Friday, August 6, 2010

A Rush to Judgement?

The workplace violence tragedy that shattered Hartford Distributors in Manchester, Connecticut, this week has attracted much attention...

image courtesy wikimedia commons

Those of in the security trade have worked to prevent all forms of workplace violence, including homicide, for ages.  The great majority of homicides at work - 75% or so - are routinely committed during armed robberies.  In the 1980s a different sort of workplace homicide captured the public imagination - workplace mass murder.  In 1986 postal worker Patrick Sherrill single-handedly inspired the unfortunate phrase "going postal" when he murdered 14 co-workers.  Then in 1988 Richard Farley shocked the world, perhaps especially those of us living and working in the "Silicon Valley," when he went on his infamous rampage at ESL.  Since then there have been mass killings at other businesses, on commuter trains, in schools, and even on military bases.  While much less common than other sorts of workplace  killings, workplace mass murder committed by a disgruntled employee grabs the 24 hour news cycle by the throat every time it occurs.

This week Caroline Hamilton wrote about killings perpetrated by Omar Thornton at Hartford Distributors on her Riskwatch blog

I responded:

As we come to grips with the tragedy at Hartford Distributors it’s important not to conflate injuries due to workplace violence, workplace homicide, and workplace mass murder.

Most INJURIES due to workplace violence occur in hospitals, specifically in mental health care settings.

The great majority of workplace HOMICIDES occur during robberies of retail establishments – especially at night, and of service providers – especially cab drivers. Of the 7606 persons killed at work between 1997 and 2008, 5809 were killed by “robbers or other assailants.”

We should be careful not to let lurid media coverage of these tragedies give us a false impression as to their frequency or severity. Depending on whose numbers you choose the number of workplace homicide between 1980 and 2008 seem to have remained relatively constant (Over the same interval the working population has increased which might be expected to reduce the rate).

1980-1989: 7603 total (760 per yr)

1980-1992: 9937 total (764 per yr)

1993-2002: 8148 total (815 per yr)

1997-2008: 7606 total (633 per yr)

Remember, year to year 75% of all these killings occurred during robberies. The balance was perpetrated by work associates, relatives, and other personal acquaintances.

Your statement “It makes me wonder if the workplace violence statistics from 2008 until now may be such a large increase, that has been either underreported or even held from publication!” strikes me as alarmist. Federally provided numbers regarding such incidents routinely lag a year or two due to the realities of data collection and publication. We need not attribute to malice that which is adequately explained by our federal bureaucracies.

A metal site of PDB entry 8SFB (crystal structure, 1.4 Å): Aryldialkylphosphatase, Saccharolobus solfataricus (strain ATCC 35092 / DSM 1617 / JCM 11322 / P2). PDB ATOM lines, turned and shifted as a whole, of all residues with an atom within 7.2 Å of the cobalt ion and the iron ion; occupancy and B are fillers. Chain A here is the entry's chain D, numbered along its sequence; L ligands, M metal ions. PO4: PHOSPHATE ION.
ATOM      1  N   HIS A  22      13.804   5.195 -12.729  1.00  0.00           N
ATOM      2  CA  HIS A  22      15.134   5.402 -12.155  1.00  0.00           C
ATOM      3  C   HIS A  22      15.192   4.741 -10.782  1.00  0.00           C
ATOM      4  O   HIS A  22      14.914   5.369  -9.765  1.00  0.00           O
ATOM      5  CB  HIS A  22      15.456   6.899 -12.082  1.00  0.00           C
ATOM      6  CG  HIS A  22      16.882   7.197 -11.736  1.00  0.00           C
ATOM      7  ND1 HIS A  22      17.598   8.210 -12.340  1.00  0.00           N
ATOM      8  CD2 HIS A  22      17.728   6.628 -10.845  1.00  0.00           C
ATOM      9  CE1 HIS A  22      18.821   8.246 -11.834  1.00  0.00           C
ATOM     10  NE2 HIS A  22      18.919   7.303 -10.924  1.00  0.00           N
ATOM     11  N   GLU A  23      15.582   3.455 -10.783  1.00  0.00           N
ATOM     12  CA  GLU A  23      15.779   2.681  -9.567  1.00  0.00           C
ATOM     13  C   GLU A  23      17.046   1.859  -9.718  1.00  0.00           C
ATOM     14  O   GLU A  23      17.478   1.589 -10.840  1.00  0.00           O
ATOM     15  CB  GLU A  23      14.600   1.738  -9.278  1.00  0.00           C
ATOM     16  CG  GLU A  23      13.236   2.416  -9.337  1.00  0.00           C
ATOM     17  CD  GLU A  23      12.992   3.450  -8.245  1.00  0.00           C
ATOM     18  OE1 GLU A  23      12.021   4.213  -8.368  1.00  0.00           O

As for Patrick Fiel’s opinions, unless he has inside knowledge of the precise situation and decision-making process at Hartford Distributors I respectfully submit it is premature for him to comment on the situation, or be quoted as an authority in this case.

Mr. Fiel’s suggestion that terminations should be conducted somewhere other than the office is an interesting notion. In over 30 years of work experience most employees receive corrective action, participate in disciplinary hearings, or are terminated, in the building (or on the campus) where they work. Of course it goes without saying all but the smallest fraction of these actions are completed without incident.

Fiel states as fact “Obviously this company didn’t have a crisis plan in place, and hadn’t done a risk assessment for the facility. A simple assessment might have saved nine lives by setting up procedures for the termination; and additionally, by making sure employees knew what to do when he did draw his gun.” While every business should have an active workplace violence prevention program in place, having a crisis plan and successfully averting a disaster is not one in the same. Unless and until the details of this horrible tragedy are revealed we will not know what happened. Why the rush to judgment?

Today Security Management Daily linked to an article written August 5, 2010, by James Allen Fox on his Crime and Punishment blog at the Boston Globe titled "Workplace homicide: What is the risk?"  Good reading.  Professor Fox has done the math on the sort of statistics I hastily assembled for my reply to Ms. Hamilton. I look forward to following the rest of his series on this topic.

Workplace violence and its prevention and mitigation is a complex issue that will call for all of us to do our best work.